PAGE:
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We Need Sustainable Designs ASAP

Welcome back to the Cadversity Blog! Each week, we feature forefront design technologies, product development advice, and the like - but this week, we're focusing on an increasingly warming topic (no pun intended): the environment.

We've all heard of the various "eco-conscious" methods we could integrate in our lives: effective recycling, composting, multi-use bottles, and even solar-powered lawnmowers sold off the shelf. Yes, you heard that right.

Regardless of your personal belief on the existence of climate change (we think it's a pervasive reality, but we're not here to dissuade), it's pretty universally undeniable that certain waste streams are better for our flora & fauna than others. If I were to take two goldfish, place them in side-by-side tanks, and force-feed one a dissolvable collagen straw and the other a plastic straw, only one would very clearly survive this already obnoxious experiment.

Unfortunately, most of our ecological impacts are left untraceable to the naked eye. And actually, this might not be unfortunate. If we were to view our personal landmark on Earth, it wouldn't be a pretty sight. Standing for 24 hours in a landfill would be enough to scar for life.

Beyond the plastic straws debate and the politics of the American energy split, there lies an underbelly doing great damage - and that's the mechanical design industry. Yes, you heard that right - the industry we're a very public part of.

So, what do we mean here, and how do we approach this?

There are 3 fundamentals to consider:

1. All mechanical design is conducted with some consumption of energy.

Me typing on this keyboard necessitates food energy. That particular burst of energy will never be reusable after I finish this blog post. Not to mention, my computer keeps churning away. And ouch, sometimes I certainly feel that on my electricity bill.

Whenever a series of computer-aided design (CAD) computations are underway, computers tend to crank extra hard to stuff crazy amounts of memory into otherwise nonchalant modeling programs. It's a lot of juice.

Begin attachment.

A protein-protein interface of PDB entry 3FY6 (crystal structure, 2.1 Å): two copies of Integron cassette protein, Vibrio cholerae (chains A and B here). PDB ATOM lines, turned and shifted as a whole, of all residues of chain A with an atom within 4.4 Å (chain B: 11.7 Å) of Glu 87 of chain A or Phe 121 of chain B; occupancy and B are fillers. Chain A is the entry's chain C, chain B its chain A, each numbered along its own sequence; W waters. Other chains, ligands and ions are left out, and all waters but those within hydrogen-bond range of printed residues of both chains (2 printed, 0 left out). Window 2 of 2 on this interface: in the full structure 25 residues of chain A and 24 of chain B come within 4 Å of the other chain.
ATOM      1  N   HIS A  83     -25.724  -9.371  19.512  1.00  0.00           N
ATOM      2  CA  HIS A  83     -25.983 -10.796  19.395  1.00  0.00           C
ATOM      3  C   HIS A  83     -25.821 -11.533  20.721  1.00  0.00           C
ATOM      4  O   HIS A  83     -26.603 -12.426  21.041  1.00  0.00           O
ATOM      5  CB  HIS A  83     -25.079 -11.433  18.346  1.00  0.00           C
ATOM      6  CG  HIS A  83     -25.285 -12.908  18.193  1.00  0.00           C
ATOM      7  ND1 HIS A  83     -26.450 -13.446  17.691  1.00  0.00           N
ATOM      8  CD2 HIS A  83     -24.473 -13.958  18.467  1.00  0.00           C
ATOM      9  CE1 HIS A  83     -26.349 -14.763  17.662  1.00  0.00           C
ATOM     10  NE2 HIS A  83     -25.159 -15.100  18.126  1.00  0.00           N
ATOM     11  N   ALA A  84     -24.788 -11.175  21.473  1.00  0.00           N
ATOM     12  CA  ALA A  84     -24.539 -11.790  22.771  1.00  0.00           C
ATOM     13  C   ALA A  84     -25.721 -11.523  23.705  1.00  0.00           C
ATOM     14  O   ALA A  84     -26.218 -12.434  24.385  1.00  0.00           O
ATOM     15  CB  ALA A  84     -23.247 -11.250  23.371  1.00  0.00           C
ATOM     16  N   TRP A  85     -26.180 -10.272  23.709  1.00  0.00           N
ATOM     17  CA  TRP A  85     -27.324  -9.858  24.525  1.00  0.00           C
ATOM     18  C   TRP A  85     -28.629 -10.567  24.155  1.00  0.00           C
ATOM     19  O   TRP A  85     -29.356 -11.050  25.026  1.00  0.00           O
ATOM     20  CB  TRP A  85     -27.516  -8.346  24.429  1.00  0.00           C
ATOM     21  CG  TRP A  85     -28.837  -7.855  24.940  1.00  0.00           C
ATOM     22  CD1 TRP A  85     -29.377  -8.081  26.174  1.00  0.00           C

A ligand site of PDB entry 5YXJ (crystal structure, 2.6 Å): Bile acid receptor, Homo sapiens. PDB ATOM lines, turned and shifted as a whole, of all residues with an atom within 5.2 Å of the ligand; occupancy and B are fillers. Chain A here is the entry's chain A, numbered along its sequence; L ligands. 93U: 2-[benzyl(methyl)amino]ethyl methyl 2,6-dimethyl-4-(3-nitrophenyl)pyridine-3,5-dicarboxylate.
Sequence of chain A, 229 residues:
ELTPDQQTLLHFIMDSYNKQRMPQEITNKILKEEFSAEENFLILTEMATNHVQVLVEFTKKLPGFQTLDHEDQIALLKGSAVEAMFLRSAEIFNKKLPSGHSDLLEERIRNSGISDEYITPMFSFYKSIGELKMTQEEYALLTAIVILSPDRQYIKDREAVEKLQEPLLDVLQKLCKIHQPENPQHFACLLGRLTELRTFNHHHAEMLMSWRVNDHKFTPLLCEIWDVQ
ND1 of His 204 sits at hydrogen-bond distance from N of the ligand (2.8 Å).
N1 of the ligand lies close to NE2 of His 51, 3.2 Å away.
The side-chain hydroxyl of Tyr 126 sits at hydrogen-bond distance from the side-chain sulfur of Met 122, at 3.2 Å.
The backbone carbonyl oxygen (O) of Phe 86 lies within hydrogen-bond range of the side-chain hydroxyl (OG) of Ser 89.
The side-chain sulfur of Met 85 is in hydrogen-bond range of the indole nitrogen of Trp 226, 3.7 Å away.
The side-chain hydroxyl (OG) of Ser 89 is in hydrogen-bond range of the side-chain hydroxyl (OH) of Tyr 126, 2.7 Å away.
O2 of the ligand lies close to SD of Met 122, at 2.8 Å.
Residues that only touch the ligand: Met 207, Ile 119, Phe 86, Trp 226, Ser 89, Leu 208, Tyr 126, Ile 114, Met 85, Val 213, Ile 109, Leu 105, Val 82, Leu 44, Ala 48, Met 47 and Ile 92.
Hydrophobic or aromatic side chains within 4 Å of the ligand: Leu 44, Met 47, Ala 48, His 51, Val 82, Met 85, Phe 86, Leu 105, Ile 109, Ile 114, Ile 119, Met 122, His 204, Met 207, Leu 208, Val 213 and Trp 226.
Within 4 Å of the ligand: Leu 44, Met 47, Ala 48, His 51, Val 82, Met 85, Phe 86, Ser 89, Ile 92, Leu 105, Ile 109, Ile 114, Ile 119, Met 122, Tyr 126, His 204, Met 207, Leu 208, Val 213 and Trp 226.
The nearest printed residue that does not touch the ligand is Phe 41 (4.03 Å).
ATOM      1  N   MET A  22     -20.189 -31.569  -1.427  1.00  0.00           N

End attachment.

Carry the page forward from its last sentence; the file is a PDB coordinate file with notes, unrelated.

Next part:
Fortunately, by outsourcing your design cycle, you can save on usage time associated with a multifaceted engineering team tasked with all the design in-house.

2. All designed products exhibit unseen areas for improving material utilization and cost.

Oh God, we're going to put this bluntly - it doesn't matter if you have an MBA. It doesn't matter if you've worked in executive operations for 35 years. It doesn't matter if you've founded an environmental nonprofit. The reality is, as humans, NONE of us will ever fulfill the practically infinitesimal marginal improvements possible for making parts and assemblies more eco-friendly and cost-effective downstream.

This is especially true for us mechanical designers - we're specialized to turn over efficient, affordable products. But just HOW efficient or HOW affordable necessitates iteration in the first place. As supply and demand curves chase one another, these targets adjust rapidly - as in, over the course of minutes.

What's good is that outsourcing product design to a contracting house like Cadversity warrants express sustainable design services at fractional costs. This greatly reduces eco-friendly adoption times.

3. Sustainable design necessitates additional investment.

It's quite fascinating to think about things this way, but if our great-grandparents had evolved industrially to prioritize organic materials in the production process, we wouldn't have this cashflow battle when it comes to ramping sustainable designs.

It just so happened that synthetic polymer development became extremely rapid, and thereby affordable. There's loads of history backing this reality, but it's too much to get into here. Put simply, if we had subsidized biodegradables earlier in our economy, the cost for market implementation would have advanced 30 years prior. This is the lull we face today, so products sometimes must be single-use to avoid deficit-level costs.

In mechanical design, the investment is rarely there upfront. An Alpha must be released before a Beta, and a Beta before a Gamma, and on and on, and it might take several design cycles, millions of dollars in product sales or investment rounds, and internal incentives before the first "eco" pipeline is established at a firm.

So moving forward, it's important to consider ways of splitting and delegating design tasks efficiently to minimize energy consumption (and time waste). Material development should be more intensive throughout the engineering design process, and cost-saving paths become necessary for ecologically friendly product development.

It's our sincere hope that our Sustainability Analysis service can help push you forward by recommending cost-friendly material alternatives. When paired with our CAD Design service, we'd love to get these emerging products on the shelves.

For now, we'll see you in next week's blog!

All the Best,

Team Cadversity

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